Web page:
Monday, July 27, 2015

Standards Based Grading & Learning

After connecting at #flipcon15 with Hassan and Amanda, I was invited to join the SBL Mini PLN Voxer group to discuss all things related to standards-based learning/grading as I contemplate making the shift from traditional grades to the SGB model. Why, might you ask? Because I am dissatisfied with the 100-point scale and ABCDF grading systems.  I do not feel as if the traditional model of grading provides an accurate depiction of student performance.  Grades should not be the focus of learning. Grades are a symbol of student performance.

There, I said it.  I have slandered the traditional grading system.

Listening to educators like Rick Wormeli discuss how a zero on a student's assignment destroys the student's average on the 100-point scale when the 100-point scale is so heavily weighted on the bottom confirms my discontent with the system. My district uses the following grading scale for marking period grades and assignment percentages in addition to a points-based grading method:

A = 100-92
B = 91-83
C = 82-74
D = 73-70
F = 69-0

Students earn points for completing assignments and their marking period grade is calculated by dividing the number of points earned by the total points possible and then converting the decimal to a percentage on the 100-point scale. Some teachers will also weigh specific assignment types which complicate the grade calculation.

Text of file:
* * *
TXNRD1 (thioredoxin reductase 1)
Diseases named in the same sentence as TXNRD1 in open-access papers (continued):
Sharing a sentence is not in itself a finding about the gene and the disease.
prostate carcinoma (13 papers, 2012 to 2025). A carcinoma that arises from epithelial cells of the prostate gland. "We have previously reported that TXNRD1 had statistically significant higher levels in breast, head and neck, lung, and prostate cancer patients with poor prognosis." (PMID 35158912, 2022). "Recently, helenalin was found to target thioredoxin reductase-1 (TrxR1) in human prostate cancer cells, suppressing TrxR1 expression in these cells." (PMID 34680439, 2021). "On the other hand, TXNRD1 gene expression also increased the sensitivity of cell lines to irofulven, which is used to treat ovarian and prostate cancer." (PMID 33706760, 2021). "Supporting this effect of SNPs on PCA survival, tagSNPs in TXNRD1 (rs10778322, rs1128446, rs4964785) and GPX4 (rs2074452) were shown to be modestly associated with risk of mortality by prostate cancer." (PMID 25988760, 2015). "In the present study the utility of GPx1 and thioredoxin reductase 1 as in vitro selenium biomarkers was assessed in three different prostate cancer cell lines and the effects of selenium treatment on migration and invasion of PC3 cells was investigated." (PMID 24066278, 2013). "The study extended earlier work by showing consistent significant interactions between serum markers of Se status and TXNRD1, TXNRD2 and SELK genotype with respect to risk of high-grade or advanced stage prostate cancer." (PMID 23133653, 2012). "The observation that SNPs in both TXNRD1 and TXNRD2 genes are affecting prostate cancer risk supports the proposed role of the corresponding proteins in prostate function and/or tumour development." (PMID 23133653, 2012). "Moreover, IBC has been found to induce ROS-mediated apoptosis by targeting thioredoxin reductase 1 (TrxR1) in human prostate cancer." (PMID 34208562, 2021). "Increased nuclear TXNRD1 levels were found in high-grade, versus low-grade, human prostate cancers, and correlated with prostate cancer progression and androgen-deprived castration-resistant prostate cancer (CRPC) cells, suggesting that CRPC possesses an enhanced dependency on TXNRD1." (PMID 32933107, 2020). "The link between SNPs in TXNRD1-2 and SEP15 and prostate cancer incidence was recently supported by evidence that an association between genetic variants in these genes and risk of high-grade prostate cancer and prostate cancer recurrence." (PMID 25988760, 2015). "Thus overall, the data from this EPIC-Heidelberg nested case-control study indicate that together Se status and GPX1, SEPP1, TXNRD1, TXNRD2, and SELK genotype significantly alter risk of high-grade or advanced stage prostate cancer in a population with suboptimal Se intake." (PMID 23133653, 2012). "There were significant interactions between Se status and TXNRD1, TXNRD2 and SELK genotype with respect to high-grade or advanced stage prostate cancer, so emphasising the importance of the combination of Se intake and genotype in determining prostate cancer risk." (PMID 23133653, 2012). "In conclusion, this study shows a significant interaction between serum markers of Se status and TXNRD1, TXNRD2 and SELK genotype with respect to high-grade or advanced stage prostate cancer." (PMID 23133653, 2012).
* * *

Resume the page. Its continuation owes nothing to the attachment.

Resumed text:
How is completing 70% of something almost failing? When does someone do zero work? And what really is the difference between 98% and 97%  or 82% and 83% overall?  How can educators accurately assess and symbolize student performance?

The SBL Mini PLN Voxer group discussed some of these issues in a Google Hangout today....

All of this has me thinking about HOW to manage and assess via a standards-based model.  My experience with tracking SBL/SBG is limited.  I've written up specific lessons, benchmark assessments, and culminating assessments that are tagged with Common Core ELA Standards, and I've created a 12-week SBL curriculum unit for my most recent graduate class. When my students read via Curriculet, questions are tagged with specific Common Core ELA Standards. I also have students complete Edmodo Snapshots that target specific ELA Common Core Standards.

This is a 12-week standards based unit plan I created based on the theme of leadership and legacy.